Adventures in Screenprinting

Before I left Holstebro to move to Copenhagen, I had the opportunity to get involved at Slagteriet, a local arts collective situated in a vacant slaughterhouse building (see Koncertsal). I used the slaughterhouse’s screen printing facilities to finally realise a shirt design that I had been wanting to create for a while.

In 2014 I visited friends in Tallinn, Estonia, and while on a trip to the Estonia Mining Museum we passed by an old “technology park” along the side of the highway. It had tall, somewhat crumbling concrete walls with a very unique design spray-painted on every other wall panel:


The Russian lettering is somewhat faded (there’s a line of red characters barely visible above the black text) but it reads as follows:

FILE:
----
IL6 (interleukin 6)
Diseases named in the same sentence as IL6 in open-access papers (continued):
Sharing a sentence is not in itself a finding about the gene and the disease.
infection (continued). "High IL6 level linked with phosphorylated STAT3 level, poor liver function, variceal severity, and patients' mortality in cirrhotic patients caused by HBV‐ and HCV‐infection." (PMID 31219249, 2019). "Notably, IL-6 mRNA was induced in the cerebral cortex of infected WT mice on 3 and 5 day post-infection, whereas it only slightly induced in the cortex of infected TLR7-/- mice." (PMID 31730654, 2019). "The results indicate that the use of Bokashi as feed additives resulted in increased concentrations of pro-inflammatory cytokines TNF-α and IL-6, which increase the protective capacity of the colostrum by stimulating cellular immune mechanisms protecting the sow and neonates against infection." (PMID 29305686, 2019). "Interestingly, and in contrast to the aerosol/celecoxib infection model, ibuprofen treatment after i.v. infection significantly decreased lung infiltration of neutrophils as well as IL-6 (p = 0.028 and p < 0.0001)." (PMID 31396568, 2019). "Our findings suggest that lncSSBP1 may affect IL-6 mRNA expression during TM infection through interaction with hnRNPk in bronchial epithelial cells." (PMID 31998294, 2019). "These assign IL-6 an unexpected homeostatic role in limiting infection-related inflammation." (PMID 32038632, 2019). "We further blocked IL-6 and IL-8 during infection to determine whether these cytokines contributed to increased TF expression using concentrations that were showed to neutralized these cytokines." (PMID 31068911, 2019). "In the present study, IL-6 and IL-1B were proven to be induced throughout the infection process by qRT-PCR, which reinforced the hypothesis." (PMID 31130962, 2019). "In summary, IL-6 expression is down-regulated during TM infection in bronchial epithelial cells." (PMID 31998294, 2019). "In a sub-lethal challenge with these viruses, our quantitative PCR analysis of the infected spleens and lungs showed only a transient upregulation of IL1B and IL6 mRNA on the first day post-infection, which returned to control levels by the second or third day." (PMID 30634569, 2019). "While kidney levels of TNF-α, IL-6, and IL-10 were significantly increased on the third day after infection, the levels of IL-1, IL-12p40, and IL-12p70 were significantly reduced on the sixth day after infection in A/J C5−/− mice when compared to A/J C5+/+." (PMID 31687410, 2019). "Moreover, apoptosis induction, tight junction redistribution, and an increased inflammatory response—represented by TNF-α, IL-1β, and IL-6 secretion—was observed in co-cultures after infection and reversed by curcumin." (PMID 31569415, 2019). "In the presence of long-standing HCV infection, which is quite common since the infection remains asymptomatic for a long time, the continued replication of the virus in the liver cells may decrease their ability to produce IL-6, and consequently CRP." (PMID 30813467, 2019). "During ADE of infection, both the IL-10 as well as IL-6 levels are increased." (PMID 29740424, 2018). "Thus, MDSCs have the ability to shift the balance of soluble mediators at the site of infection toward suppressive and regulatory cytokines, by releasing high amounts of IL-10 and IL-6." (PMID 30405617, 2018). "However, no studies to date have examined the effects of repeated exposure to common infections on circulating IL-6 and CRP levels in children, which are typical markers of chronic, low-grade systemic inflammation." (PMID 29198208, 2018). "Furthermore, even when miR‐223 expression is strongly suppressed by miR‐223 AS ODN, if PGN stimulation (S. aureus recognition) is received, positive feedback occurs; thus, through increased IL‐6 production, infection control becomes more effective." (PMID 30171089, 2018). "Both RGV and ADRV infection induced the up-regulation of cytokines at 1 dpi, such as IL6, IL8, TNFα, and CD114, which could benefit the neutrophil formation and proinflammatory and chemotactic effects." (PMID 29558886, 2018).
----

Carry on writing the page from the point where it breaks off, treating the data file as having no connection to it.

‘Territory (of)
auto base
protected (by)

The image of the barking guard dog had been hand-made from a stencil and was amazingly detailed. This was one of the most ferocious dogs I’d ever seen on a sign, and also it was disturbingly muscular – unless the lines in its neck were meant to resemble fur? I wonder if the artist used an image as reference or made it from their own design…

I wanted to share this beautiful image with a wider audience, so I chose it as the design for my first screen-printed shirt. This was the result:


Close-up, I used a two-layer application of ink. The first layer used a combination of yellow, purple, pink, blue, and green inks to create a rainbow effect. I waited for this layer to dry, and then ran another layer of black ink overtop with a slight offset. The result was a mostly-black shirt from a distance, but with highlights of colour when viewed up close.


I made a limited run of six shirts for friends, with each print being unique in its mixture of colours and offset. For a first run, the result was highly successful!

And the sign didn’t lie… it was guarded by dogs!